“Having this capsule of time in our backyard is a reminder of who we are and where we came from and ALL the sacrifices made by so many for today’s freedoms. Having a place like Paces Ferry United Methodist Church in our neighborhood is a reminder to future generations of past battles fought and Atlanta pioneers with namesakes that we are familiar with today. It anchors us to our past which builds patriotism and pride in our country.”

What comes next?

Because the city of Atlanta has zoned the church property as R-1 (single-family residential), which requires any new home to be built on at least two acres of land, it would likely require a variance to house a structure other than a church there. According to several real estate websites, the church property is 0.69 acres, not large enough for a new home to be developed.

Sybil Davidson, a spokeswoman for the North Georgia Conference, did not immediately have an answer to’s question about whether or not the organization would encourage other church congregations to buy Paces Ferry UMC’s building, but she did provide general information on church closures.

“A church closing is always painful,” she said. “In circumstances where there is declining membership and available funds don’t allow for a church to be sustained, our denomination has guidelines in place to direct the congregation and conference leadership through the process of closing the property and moving the membership to another United Methodist Church.”

In general, a closed church’s property would be assessed, including its facilities and “its surrounding community,” to determine if it could be potentially used in the future for ministry, Davidson said. She added that if the property is sold, the funds would “go toward starting new ministries to reach new people or toward innovative mission and ministry in existing churches.”

“Such funds have been deployed to new churches, digital ministry, food banks and feeding ministries and community engagement, just to name a few areas,” Davidson said.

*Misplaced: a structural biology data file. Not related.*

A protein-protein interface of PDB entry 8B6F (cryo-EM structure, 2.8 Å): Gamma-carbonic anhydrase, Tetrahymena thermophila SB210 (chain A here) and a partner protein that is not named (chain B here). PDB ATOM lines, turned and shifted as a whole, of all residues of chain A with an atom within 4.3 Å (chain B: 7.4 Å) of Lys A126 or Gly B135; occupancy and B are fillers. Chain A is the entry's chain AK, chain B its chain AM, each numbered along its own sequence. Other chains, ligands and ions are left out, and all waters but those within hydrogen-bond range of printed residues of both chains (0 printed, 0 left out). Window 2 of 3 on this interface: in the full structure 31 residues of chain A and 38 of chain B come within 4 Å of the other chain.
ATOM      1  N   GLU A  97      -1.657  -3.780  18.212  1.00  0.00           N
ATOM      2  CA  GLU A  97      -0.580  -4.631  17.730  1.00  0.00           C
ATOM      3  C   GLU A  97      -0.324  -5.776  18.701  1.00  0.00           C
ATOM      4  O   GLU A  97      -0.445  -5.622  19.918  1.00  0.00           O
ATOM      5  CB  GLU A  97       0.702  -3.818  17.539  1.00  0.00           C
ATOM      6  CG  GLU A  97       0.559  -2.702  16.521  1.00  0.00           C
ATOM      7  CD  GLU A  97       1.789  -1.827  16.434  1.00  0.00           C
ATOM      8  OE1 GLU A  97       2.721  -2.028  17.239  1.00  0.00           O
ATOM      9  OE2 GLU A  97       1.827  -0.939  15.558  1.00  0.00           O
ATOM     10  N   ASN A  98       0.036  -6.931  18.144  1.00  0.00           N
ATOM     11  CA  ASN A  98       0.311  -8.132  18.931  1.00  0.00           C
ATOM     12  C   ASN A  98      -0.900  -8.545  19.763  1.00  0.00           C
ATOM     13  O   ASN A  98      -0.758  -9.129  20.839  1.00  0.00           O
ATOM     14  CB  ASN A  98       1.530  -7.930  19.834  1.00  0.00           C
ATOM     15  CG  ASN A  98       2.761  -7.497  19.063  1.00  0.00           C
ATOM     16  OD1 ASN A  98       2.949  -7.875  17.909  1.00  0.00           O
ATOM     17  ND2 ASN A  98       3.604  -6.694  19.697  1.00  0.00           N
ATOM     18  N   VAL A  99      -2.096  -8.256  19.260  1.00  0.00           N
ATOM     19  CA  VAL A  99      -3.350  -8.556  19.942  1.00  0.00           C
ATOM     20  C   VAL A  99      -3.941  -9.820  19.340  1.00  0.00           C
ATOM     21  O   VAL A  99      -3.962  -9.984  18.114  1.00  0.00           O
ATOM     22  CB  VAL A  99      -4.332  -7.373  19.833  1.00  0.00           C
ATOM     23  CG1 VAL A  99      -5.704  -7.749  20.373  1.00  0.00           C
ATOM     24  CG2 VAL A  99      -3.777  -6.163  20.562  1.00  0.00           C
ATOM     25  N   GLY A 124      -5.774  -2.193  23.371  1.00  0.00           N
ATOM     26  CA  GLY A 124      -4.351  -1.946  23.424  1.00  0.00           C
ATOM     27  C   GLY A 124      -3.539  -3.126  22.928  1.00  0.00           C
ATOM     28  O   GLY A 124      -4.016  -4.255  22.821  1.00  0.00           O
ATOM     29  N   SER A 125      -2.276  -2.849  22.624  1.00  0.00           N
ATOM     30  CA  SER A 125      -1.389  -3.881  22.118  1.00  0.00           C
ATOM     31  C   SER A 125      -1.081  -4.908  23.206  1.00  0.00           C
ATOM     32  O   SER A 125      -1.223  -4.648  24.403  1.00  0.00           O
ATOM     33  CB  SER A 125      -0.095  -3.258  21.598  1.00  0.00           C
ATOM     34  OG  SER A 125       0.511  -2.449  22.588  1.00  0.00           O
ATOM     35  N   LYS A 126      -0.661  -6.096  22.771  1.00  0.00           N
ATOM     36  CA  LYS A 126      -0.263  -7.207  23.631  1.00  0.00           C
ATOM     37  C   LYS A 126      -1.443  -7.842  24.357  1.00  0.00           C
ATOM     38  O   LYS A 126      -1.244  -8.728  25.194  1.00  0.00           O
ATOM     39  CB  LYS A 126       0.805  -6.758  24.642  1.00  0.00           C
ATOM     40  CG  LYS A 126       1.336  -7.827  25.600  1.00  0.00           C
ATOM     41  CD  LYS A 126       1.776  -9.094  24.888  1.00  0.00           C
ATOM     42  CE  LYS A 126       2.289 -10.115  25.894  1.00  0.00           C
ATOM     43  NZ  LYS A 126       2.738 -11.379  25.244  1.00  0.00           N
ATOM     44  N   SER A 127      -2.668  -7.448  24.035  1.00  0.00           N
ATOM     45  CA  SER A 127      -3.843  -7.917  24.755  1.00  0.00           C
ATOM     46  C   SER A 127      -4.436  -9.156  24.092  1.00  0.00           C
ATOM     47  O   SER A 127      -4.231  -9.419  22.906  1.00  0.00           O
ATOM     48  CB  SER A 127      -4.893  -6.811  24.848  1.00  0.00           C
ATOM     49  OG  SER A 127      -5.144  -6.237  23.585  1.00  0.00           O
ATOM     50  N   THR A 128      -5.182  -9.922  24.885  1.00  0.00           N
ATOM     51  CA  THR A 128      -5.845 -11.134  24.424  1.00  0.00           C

Koppelman, whose family “fell in love with the church” after driving by it many times, and McCain said they hope another church can take Paces Ferry UMC’s place.

“I would love to see another church come in there and continue using the building for what it was built to provide,” Koppelman said.

McCain added, “She’ll rise again. At one time my mother and I were the only ones going to that church, and it rose again then.”

Picture perfect Buckhead home in the Paces Neighborhood just moments away from the very best Buckhead schools is nestled on over 2.33 acres of mature forest providing a picturesque haven for nature enthusiasts who covet their privacy and space. The double driveways and generous setback from the street perfectly frame the New England-style architecture simply dripping with charm.

The well-designed floorplan caters to those desiring a main level primary bedroom suite and expansive living spaces.

room for your car collection

Automotive enthusiasts will be thrilled to find the rare combination of an attached 3-car garage AND a detached 6-car garage featuring a dedicated workshop, half bath and a finished level of living space below.

Main Level

The interior embraces the sought after rustic charm balanced with modern style.  Immaculately preserved original hardwood floors and brick flooring, natural wood beamed ceilings, and stone fireplace surrounds contribute warmth and character throughout. High vaulted ceilings and steel windows along the back add a touch of modern design.

The spacious kitchen is adorned with herringbone-patterned brick floors and features all white cabinets, beautiful stone counters, a central island that comfortably seats four, top line appliances, and a sunny eat-in breakfast room. Glass front display cabinets provide the perfect showcase for cookbooks, formal china and heirloom collections, creating a culinary haven that is both functional and beautiful.    

An all-season light-drenched sunroom encased in steel windows will delight bird-watching enthusiasts. Just off the kitchen, it overlooks the outdoor stone patio, seasonal gardens and the verdant forest beyond.

Friends and family will automatically gravitate to the family room to watch the team win or participate in a fun game night. This spacious room also has high vaulted ceilings, a fireplace, built-ins and windows on three sides.

A separate grand great room also features windows on three sides, a reclaimed wood beamed vaulted ceiling and a fireplace. French doors lead out onto the courtyard and gardens, offering views of the surrounding landscape on all sides. Built-in glass enclosed bookshelves make this space a haven for avid readers and book collectors.

A reception room connects the grand room to the formal living room. This and the formal dining room, each with stately fireplaces, provide elegant surroundings for sophisticated gatherings and spreading holiday cheer.  

Primary bedroom